Everything you wanted to know about staring fear in the eyeballs and… stabbing it!
False evidence appearing real. What an empty fucking platitude. Sure, it applies to your mundane social construct terrors; like public speaking, or dancing, or just dealing with strangers who are interested in your whole trip, but falling apart over that type of shit is more manifestation of cowardice than healthy instinct for self preservation.
Maybe I just don’t get it, though. Hand me a mic and I’ll happily yammer at a room full of strangers for hours. I don’t care if people are interested in what I’m saying, just look at me. Look at me! Watch me dance! Pay attention to me!
But real fear is out there. Putting your body on the line, confronting your mortality, driving on the 405 freeway after the better part of a decade in Hawaii. Scary shit, all of it.
Because of the whole surf writer thing, and because I live where I do, I’ve been tapped a fair amount of times to interview big wave surfers. Lots of ego going on there, though understandable, and forgivable, given what they do for work.
You’ve gotta have a relatively high opinion of yourself to hurl your body over a fifty-foot ledge on a regular basis. That thin line between self confidence and arrogance is defined by doing. We all love to hate on Laird, but I can’t think of a single time his mouth wrote a check that his ass didn’t cash.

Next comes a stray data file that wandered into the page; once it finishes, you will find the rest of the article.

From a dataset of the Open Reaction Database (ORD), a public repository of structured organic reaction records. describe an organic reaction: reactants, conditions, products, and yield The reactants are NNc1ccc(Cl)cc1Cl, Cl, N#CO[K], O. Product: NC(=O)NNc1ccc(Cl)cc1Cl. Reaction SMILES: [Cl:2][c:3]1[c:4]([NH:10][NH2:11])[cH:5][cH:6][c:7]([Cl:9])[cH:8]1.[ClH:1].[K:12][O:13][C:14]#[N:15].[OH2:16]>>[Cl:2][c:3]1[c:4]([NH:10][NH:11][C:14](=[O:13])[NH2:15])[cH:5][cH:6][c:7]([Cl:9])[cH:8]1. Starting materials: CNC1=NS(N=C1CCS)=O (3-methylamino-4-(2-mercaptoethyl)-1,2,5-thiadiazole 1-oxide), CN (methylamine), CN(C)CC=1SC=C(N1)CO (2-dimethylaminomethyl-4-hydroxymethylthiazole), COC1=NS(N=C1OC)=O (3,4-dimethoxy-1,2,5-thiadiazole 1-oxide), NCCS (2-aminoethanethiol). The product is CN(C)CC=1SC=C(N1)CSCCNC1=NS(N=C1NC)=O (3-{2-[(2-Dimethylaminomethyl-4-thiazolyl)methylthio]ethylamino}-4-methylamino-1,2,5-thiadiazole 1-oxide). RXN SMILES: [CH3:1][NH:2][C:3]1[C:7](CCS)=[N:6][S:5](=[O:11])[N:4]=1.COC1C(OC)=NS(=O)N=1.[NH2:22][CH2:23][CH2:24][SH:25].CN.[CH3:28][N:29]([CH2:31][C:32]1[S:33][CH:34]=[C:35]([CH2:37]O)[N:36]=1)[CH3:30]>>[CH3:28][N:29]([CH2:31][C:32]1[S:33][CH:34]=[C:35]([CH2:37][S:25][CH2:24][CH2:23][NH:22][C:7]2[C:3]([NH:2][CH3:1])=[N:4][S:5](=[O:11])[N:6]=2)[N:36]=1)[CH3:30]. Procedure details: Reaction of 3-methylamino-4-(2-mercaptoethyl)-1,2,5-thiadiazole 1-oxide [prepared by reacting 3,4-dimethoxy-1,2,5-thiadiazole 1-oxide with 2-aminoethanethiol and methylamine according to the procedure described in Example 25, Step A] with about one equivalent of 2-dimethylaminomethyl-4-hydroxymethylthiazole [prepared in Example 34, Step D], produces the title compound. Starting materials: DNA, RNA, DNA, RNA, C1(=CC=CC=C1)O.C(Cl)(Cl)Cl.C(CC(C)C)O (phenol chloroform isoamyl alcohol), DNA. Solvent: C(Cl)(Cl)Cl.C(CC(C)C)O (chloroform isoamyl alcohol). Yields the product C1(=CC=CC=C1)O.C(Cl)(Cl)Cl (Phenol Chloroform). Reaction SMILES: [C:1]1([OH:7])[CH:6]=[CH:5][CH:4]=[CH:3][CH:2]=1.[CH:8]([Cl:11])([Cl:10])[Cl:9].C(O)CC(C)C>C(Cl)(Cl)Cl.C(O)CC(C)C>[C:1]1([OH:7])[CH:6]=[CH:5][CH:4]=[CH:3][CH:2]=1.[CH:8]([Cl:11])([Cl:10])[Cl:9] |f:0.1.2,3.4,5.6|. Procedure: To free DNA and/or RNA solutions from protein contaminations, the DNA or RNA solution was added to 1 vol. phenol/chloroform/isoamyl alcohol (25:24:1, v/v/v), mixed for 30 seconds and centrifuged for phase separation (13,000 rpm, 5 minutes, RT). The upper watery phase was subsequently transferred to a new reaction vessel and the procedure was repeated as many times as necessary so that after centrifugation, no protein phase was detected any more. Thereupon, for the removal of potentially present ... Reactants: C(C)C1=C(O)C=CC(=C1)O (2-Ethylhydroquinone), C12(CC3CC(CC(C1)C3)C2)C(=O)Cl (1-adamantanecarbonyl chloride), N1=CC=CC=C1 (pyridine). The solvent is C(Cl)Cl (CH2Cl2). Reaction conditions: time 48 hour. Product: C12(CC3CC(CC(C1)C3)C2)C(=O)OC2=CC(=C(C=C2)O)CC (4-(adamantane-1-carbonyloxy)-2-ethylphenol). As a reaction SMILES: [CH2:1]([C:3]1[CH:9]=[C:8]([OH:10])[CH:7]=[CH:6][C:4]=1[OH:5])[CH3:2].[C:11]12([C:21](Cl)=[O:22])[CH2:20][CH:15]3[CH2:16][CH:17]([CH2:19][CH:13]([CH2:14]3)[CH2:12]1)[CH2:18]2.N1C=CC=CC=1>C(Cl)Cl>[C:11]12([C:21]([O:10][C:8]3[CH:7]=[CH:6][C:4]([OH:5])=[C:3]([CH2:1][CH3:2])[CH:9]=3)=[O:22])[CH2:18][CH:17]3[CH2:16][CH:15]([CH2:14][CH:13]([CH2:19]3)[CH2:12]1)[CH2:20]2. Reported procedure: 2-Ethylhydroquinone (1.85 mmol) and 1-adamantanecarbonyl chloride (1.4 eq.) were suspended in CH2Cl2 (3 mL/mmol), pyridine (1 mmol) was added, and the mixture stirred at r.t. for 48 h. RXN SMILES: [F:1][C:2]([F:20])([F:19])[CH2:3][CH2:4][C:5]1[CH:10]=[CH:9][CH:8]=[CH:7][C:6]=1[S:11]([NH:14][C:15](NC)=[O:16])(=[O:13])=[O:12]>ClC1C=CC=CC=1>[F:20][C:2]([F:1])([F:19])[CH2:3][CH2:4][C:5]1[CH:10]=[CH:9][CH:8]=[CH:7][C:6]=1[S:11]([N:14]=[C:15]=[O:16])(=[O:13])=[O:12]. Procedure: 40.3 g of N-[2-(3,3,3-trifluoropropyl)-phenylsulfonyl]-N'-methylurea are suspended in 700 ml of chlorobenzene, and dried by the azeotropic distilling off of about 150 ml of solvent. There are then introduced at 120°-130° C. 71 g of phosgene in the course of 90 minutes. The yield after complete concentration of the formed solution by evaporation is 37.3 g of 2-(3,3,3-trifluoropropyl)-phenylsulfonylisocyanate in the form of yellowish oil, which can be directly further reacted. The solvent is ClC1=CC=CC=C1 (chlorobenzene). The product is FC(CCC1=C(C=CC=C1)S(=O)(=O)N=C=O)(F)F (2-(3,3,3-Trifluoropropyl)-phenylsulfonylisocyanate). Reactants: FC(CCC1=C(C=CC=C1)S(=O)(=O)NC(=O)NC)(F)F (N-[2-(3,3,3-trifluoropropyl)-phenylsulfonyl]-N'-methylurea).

They all talk about their fear. It sells well, it humanizes, it plays with humility. But I’ve never believed it to be true.
Fear’s a sliding scale, and if you’re doing things right it’s different day to day. As an eight-year-old confronting chest high shore pound my knees were weak. As a grown man with decades of experience it ain’t nothing no more.
I was a fearful child, and remained so into early adulthood. What might happen, what could be, was an ever lurking horror beneath my bed. Consequences, failures, humiliation; bugaboos so abhorrent they’d freeze me in my tracks.
I found a switch, it turns emotion into emptiness. We all have it, it’s just a matter of learning where it lies and how it flips.
It’s not that you don’t feel fear, it’s that you don’t feel anything. In that moment your mind is blessedly free. In a heartbeat you attain an emptiness that the unenlightened achieve by decades of chanting into a void.
You may end up broken, or beaten, or spend years analyzing a failed moment that is the culmination of years of preparation. But that really doesn’t matter.
What matters is that split second when your every instinct screamed, “STOP!” but you went anyway.
Consequences don’t matter, only doing does.
We’re all gonna die, better by misadventure than shortened telomeres.